Aound th old
Heaviest charges dropped against former Haitian dictator ..9Conference condemns Israeli crimes........................9Egyptians battle police after soccer massacre .............. 9U.S. escalates drone use against Somalia...................11Senegal: Popular protests confront president’s third term ..11
U.S. owes reparations to worlds women ...................10
Noticias en español
Creciente represión en Honduras . . . . . . . . . . . . . . . . . . . . . . . . . .12Ocupar Oakland...........................................12
 Workers World55 West 17 StreetNew York, N.Y. 10011Phone: 212.627.2994E-mail: ww@workers.org Web: www.workers.org
 Vol. 54, No. 6 • Feb. 16, 2012
 Closing date: Feb. 8, 2012Editor: Deirdre GriswoldTechnical Editor: Lal Roohk Managing Editors: John Catalinotto, LeiLani Dowell,Leslie Feinberg, Kris Hamel, Monica Moorehead,Gary Wilson West Coast Editor: John ParkerContributing Editors: Abayomi Azikiwe,
Greg Buttereld, Jaimeson Champion, G. Dunkel,
Fred Goldstein, Teresa Gutierrez, Larry Hales,Berta Joubert-Ceci, Cheryl LaBash,Milt Neidenberg, Bryan G. Pfeifer, Betsey Piette,Minnie Bruce Pratt, Gloria RubacTechnical Staff: Sue Davis, Shelley Ettinger,Bob McCubbin, Maggie VascassennoMundo Obrero: Carl Glenn, Teresa Gutierrez,Berta Joubert-Ceci, Donna Lazarus, Michael Martínez,Carlos VargasSupporter Program: Sue Davis, coordinatorCopyright © 2011 Workers World. Verbatim copying anddistribution of articles is permitted in any medium with-out royalty provided this notice is preserved. Workers World (ISSN-1070-4205) is published weekly 
except the rst week of January by WW Publishers,
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P.O. Box 57300Washington, DC 20037dc@workers.orgWorkers World Party(WWP) ghts forsocialism and engagesin struggles on allthe issues that facethe working class &oppressed peoples —Black & white, Latino/a,Asian, Arab and Nativepeoples, women & men,young & old, lesbian,gay, bi, straight, trans,disabled, working,unemployed, undocu-mented & students.If you would like toknow more about WWP,or to join us in thesestruggles, contact thebranch nearest you.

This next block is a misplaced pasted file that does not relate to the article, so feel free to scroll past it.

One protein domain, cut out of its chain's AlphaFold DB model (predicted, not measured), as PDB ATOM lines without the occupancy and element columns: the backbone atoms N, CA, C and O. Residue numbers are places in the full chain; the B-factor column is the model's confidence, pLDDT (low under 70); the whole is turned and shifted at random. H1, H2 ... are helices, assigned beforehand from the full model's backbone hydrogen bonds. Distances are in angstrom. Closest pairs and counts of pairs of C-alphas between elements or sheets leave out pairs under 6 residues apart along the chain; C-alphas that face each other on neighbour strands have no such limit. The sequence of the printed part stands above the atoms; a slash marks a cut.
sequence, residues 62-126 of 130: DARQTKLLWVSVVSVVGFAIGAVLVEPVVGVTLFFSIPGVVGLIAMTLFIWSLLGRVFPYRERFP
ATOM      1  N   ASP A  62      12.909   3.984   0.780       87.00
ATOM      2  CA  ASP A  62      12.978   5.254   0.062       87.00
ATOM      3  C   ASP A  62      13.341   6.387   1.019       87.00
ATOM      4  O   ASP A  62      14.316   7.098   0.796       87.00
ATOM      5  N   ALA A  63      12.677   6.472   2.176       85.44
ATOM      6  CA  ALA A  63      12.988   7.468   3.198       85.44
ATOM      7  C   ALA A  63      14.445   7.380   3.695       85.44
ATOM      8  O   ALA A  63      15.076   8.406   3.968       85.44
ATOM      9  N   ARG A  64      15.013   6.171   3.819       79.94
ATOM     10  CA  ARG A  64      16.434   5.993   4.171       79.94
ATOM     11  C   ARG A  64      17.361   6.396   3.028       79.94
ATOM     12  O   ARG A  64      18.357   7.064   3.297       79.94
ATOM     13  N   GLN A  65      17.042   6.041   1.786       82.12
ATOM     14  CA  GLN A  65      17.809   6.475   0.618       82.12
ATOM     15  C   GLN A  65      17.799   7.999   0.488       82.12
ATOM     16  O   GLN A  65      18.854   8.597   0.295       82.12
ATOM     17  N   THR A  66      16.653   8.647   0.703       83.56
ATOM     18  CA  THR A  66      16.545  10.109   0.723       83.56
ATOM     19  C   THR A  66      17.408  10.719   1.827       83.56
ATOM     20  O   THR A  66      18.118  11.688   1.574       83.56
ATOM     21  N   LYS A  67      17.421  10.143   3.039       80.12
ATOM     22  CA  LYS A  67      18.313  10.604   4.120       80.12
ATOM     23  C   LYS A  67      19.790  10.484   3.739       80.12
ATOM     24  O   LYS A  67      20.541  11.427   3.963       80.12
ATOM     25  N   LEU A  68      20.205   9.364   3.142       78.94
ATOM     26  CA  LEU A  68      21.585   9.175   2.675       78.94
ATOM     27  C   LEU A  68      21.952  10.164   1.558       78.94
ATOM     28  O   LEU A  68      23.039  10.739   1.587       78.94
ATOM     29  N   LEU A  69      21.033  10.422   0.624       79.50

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Imperialism ‘guilty’
says People’s Tribunal
Protesters demand ‘Free Leonard Peltier
 A strong, well-attended demonstration demandingimmediate, unconditional freedom for Native-Americanactivist and political prisoner Leonard Peltier was heldon Feb. 4 in Buffalo, N.Y., at the Federal Courthouse onNiagara Square. The event was coordinated by the localchapter of the Leonard Peltier Defense Offense Commit-tee in support of similar demonstrations held around the world to mark the 36 years that Leonard Peltier has beenimprisoned in the United States. Peltier was wrongfully convicted of the 1975 shooting deaths of two FBI agents atPine Ridge Reservation in South Dakota. Michael Kuzma,a Buffalo attorney and lawyer for Leonard Peltier, spokeon the series of crimes committed by the prosecutors, thecourts and the FBI in framing Peltier and preventing hisrelease.
— rpot & photo by elli DoitiBy Dolos Cox
N Yo 
The International People’s Tribunal on War Crimesand Violations of International Law was held on Jan. 14at Columbia University’s School of Law in New York City.The tribunal was sponsored by the December 12th Move-ment International Secretariat. The tribunal is part of acampaign to seek peace and ensure justice.The people’s case brought before the presiding judgescharges political and military leaders in the U.S., Hol-land, Spain, Sweden, Italy, Britain, Germany, France,Belgium, Portugal and NATO allies with war crimes andhuman rights abuses against Libya, Cote d’Ivoire (Ivory 
Coast), Zimbabwe and Haiti.
The criminal acts committed were the bombing of Libya and implementing regime change in Libya; imple-
menting sanctions against Zimbabwe and attempting re
-gime change there; armed intervention in Cote d’Ivoire— a former French colony — to overthrow and arrestPresident Laurent Gbagbo, rape and ethnic cleansing;coup d’etat in Haiti and the overthrow of President Jean
Bertrand Aristide; the Trans-Atlantic Slave Trade/Afri
-can Holocaust and slavery; and institutionalized racismand war on Black people in the U.S.The charges were crimes against humanity, includingmurder, extermination, enslavement, imprisonment,
torture, rape and persecution of a denable group.